OSHA Withdraws Letter on Corporate Responsibility

The U.S. Occupational Safety and Health

Administration (OSHA) said today it has "withdrawn" a letter written to a Texas company outlining that firm's responsibilities and liabilities regarding employees who work at home.

In a statement issued today, Secretary of Labor Alexis M. Herman said that while the letter clarified questions about telecommuters raised in 1997 by CSC Credit Bureau in Houston, it caused "widespread confusion and unintended consequences" for other companies.

In its response to CSC Credit Bureau, OSHA had offered an interpretation of the 1971 OSH Act, saying that firms that allow employees to work at home are responsible for injuries suffered by those workers.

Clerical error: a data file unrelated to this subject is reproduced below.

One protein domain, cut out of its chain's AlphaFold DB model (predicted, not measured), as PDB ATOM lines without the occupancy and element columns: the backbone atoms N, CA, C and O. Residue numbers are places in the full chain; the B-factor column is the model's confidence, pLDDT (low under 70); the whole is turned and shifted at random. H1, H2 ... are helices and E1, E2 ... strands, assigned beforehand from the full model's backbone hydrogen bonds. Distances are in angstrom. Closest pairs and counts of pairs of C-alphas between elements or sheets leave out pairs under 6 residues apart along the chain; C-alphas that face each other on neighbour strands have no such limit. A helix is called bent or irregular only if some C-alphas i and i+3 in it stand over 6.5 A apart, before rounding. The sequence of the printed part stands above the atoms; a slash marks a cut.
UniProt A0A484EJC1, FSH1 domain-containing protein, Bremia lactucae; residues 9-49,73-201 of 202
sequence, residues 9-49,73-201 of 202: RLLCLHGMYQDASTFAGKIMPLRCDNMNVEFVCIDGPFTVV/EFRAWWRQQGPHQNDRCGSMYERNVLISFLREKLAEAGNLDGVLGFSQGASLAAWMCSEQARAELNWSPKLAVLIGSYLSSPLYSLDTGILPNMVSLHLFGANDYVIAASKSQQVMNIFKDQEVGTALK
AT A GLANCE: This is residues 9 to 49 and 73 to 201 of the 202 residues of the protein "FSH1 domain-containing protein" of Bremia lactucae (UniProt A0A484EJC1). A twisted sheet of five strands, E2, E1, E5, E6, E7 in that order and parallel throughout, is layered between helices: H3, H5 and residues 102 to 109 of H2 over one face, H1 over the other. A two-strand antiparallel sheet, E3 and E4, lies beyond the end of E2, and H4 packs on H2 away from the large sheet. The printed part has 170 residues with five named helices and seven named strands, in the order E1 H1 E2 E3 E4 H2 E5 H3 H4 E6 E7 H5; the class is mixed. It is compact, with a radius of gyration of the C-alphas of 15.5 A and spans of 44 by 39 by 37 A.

However, many businesses and professional organizations, as well as members of Congress, thought OSHA overstepped its bounds when it said that employers could be responsible for correcting a home's design, ventilation and heating and cooling systems, if those systems presented a danger to the employees while working.

Many employers said they felt OSHA's interpretation of its regulations could signal the beginning of the end of the work-at-home era.

Although it is unclear if OSHA is considering dispensing with the 30-year-old law regarding telecommuters, Herman said the agency would begin a "national dialogue to determine what the rules and policies should be for America's workers."

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